Suppose extglob is turned on in Bash (I use 5.0.11(1)-release (x86_64-apple-darwin18.6.0)) and we have a file with the name list89988777,,,,,+--.txt. I cannot get a , to work in extglob pattern with [...] unless I escape not just the comma but all that goes with it if the , is the first in a [..], which does not make sense to me. Hence:

ls *+([[:digit:]]|[\,\-\+]).txt works, so does

ls *+([[:digit:]]|[[:punct:]]|[-\,+]).txt as well as

ls *+([[:digit:]]|[[:punct:]]|[-+\,]).txt


ls *+([[:digit:]]|[\,-+]).txt does not work.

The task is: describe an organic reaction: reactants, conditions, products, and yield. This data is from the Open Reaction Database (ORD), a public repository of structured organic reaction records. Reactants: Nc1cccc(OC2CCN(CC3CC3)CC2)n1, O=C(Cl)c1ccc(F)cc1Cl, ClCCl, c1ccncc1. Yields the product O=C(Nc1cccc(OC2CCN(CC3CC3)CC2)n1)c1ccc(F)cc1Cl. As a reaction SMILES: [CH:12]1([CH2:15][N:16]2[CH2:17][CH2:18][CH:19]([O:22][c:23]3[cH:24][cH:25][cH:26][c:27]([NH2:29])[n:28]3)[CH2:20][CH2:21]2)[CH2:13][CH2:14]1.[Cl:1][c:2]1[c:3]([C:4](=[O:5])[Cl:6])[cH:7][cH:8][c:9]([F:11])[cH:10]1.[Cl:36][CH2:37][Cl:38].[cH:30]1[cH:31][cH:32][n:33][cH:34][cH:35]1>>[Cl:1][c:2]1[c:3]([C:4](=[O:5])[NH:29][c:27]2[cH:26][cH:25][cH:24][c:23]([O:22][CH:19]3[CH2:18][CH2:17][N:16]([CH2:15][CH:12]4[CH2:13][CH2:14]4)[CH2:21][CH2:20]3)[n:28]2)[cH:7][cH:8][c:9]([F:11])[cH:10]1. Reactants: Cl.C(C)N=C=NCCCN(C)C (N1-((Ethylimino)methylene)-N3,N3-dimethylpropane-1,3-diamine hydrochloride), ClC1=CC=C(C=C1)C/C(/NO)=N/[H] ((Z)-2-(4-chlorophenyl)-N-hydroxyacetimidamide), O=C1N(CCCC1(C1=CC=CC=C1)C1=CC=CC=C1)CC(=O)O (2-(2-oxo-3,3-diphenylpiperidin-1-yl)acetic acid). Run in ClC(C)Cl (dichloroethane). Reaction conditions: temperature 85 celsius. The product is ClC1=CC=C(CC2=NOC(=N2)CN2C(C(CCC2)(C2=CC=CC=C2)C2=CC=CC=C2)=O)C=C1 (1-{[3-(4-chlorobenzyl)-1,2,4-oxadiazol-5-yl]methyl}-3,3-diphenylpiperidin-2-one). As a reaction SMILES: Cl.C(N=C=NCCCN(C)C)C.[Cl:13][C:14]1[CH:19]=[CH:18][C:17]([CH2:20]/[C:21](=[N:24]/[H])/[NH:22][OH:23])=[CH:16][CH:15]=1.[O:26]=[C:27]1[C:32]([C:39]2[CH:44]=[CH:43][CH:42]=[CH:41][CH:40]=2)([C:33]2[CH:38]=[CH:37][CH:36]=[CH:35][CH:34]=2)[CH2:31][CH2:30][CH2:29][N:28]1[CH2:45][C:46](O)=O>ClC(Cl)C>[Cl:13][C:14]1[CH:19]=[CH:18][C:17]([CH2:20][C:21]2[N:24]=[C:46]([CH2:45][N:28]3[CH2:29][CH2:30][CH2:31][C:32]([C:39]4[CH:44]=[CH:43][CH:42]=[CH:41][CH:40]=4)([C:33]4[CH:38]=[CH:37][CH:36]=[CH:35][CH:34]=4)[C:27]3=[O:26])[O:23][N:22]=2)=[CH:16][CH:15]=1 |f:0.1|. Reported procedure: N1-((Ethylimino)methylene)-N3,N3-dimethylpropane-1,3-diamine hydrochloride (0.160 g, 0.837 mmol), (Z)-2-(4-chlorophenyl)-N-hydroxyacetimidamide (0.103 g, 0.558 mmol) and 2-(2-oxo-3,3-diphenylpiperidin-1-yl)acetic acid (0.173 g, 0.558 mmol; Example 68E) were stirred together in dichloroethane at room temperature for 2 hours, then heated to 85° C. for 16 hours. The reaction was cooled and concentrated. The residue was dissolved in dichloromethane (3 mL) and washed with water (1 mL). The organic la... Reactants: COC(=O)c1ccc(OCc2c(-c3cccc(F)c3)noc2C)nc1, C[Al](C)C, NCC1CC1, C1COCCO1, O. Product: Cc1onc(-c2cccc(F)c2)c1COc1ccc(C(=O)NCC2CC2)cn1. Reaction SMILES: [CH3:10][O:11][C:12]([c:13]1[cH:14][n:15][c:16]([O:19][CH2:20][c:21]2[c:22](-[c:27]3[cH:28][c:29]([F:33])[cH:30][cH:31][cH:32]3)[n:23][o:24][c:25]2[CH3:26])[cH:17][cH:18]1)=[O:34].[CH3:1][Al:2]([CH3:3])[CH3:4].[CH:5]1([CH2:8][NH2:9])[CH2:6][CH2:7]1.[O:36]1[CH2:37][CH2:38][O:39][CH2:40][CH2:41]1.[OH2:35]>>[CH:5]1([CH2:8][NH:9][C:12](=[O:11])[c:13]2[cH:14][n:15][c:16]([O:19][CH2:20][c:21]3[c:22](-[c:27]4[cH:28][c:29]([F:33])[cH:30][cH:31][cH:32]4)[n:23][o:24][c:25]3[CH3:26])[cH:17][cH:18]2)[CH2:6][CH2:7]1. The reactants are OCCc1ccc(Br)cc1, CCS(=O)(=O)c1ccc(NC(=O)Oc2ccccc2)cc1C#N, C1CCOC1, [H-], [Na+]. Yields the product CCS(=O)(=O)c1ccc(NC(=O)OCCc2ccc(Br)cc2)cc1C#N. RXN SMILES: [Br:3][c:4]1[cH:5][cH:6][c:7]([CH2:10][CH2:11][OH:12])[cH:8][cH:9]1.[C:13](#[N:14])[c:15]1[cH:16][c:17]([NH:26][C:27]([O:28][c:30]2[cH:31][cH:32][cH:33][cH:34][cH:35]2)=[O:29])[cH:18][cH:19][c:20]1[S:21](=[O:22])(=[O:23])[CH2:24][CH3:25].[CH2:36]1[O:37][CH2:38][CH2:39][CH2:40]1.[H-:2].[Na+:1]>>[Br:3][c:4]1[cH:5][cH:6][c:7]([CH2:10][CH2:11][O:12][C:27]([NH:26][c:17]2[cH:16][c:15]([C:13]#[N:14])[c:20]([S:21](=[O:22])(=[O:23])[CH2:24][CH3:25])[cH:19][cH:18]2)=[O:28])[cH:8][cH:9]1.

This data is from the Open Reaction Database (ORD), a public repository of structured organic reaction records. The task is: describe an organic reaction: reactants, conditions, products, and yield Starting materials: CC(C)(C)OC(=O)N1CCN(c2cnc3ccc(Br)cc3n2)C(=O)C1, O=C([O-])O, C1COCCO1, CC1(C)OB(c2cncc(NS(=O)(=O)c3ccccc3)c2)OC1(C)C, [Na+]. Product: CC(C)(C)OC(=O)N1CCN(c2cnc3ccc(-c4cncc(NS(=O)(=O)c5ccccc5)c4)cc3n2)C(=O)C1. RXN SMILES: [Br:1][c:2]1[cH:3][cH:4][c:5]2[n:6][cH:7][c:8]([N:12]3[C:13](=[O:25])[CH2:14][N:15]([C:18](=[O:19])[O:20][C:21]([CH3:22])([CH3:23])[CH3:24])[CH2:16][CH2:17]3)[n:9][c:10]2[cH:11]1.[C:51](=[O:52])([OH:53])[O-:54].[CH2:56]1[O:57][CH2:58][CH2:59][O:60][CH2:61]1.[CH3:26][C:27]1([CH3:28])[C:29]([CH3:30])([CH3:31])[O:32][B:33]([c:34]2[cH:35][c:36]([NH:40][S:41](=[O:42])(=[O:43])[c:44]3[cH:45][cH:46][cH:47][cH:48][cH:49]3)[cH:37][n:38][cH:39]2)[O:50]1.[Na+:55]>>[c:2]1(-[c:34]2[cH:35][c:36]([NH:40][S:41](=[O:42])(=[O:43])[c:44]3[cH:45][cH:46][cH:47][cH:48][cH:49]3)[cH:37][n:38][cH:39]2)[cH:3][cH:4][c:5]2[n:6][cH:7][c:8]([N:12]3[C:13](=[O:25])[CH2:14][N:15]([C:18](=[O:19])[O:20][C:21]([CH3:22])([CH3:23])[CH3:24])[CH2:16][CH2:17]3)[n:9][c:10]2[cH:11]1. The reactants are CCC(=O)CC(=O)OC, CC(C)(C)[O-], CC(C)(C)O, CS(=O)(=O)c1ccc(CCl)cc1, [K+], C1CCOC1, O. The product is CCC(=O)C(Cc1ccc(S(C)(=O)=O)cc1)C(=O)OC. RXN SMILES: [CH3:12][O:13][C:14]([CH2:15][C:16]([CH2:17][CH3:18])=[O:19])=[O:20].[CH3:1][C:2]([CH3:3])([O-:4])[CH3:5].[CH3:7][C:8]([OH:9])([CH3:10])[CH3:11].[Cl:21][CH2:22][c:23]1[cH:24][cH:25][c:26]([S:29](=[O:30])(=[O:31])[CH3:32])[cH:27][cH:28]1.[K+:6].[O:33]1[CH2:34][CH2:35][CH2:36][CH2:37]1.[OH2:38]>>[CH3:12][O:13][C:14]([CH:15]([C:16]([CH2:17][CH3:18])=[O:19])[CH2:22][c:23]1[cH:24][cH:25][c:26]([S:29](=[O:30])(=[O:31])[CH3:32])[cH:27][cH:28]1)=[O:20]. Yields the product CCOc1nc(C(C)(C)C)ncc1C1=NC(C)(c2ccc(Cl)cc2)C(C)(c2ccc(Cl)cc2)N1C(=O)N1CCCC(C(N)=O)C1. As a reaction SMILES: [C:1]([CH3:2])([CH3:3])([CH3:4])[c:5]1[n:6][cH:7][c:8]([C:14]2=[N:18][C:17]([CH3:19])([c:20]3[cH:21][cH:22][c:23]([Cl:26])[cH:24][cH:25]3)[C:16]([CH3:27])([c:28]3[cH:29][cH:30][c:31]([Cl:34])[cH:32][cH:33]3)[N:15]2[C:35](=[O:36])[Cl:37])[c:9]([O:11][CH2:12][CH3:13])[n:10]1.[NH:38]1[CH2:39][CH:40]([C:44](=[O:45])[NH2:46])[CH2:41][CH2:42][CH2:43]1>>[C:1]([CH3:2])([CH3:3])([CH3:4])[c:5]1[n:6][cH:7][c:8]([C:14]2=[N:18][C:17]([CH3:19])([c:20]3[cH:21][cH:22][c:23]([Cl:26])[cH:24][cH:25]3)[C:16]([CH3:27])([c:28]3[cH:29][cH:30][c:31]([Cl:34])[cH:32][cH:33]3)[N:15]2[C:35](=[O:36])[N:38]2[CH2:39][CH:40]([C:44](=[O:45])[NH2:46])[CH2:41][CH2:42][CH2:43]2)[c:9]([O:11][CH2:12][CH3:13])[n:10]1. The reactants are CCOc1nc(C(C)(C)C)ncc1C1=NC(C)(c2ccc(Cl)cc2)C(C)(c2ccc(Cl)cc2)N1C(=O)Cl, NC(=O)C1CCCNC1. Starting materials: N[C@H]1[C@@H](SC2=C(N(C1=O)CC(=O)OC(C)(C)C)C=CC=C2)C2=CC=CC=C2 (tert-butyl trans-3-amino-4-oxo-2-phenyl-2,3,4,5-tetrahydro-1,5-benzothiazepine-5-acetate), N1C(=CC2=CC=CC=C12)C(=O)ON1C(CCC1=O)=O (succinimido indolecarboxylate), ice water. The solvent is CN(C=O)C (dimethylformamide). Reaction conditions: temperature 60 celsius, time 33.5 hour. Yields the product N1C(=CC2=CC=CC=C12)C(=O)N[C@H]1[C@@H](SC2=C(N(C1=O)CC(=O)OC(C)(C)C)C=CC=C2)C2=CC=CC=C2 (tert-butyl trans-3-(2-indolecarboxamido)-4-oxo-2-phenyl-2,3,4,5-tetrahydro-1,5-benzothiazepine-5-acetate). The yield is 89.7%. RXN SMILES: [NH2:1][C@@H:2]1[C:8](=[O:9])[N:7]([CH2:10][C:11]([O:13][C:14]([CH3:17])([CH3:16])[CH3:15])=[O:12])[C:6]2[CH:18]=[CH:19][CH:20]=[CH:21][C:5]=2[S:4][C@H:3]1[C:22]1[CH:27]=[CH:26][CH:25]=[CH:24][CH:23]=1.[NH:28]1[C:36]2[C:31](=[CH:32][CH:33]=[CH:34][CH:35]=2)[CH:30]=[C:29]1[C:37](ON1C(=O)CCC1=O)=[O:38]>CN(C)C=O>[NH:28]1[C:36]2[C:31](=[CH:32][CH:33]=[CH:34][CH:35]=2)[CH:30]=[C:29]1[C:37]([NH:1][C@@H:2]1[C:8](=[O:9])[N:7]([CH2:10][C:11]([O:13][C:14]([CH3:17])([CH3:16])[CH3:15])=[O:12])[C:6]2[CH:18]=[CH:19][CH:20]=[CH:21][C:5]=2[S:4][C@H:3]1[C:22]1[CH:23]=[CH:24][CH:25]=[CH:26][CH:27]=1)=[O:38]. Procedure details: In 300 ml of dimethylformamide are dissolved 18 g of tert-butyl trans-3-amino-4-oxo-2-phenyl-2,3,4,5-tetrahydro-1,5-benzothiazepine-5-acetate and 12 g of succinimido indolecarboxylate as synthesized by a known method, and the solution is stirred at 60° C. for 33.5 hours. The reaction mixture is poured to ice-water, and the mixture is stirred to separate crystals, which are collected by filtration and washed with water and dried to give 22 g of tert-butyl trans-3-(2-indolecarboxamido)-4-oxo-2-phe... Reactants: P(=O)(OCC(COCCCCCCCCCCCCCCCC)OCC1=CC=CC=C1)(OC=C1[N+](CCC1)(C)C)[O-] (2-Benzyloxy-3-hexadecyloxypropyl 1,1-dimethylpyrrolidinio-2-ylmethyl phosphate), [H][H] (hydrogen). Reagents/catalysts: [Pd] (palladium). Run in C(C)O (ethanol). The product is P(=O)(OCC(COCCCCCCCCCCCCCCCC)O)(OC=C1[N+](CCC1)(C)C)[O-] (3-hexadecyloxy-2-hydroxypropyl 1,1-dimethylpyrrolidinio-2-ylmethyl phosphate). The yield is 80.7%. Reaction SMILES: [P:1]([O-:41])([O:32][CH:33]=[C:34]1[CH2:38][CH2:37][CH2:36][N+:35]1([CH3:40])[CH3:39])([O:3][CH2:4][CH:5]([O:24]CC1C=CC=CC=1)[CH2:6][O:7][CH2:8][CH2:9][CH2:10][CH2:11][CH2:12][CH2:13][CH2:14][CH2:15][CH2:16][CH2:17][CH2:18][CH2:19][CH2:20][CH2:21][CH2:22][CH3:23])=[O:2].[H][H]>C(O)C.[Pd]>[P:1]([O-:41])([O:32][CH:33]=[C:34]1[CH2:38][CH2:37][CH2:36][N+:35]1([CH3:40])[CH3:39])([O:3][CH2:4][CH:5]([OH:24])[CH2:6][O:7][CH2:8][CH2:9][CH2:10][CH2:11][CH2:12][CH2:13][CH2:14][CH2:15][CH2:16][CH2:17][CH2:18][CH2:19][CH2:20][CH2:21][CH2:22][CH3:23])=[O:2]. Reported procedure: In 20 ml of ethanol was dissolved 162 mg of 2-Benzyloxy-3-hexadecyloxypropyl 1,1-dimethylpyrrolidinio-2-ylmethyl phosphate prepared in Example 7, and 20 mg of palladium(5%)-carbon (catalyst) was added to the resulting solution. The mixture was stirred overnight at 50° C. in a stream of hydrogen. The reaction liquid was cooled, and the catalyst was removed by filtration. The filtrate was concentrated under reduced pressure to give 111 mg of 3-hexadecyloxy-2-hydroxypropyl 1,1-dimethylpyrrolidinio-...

Problem can be solved with ls *+([[:digit:]]|[[:punct:]]|[-+]).txt, which works, or for that matter with ls *+([[:digit:]]|[[:punct:]]|[,-+]).txt which also works. But why is escaping , and all the other chars in a [...] necessary if the first char is a ,?

  • Of course, that makes sense. It is the - that creates the unintended pattern.
    – Glaucon
    Oct 24 '19 at 23:11

Credit goes to the user who answered the question in a comment (but then the comment vanished).

It is not the , but actually the - within [...] that causes the problem because it creates a range. Hence, escaping , is not necessary, we just need to make sure the - is first or last in the set.

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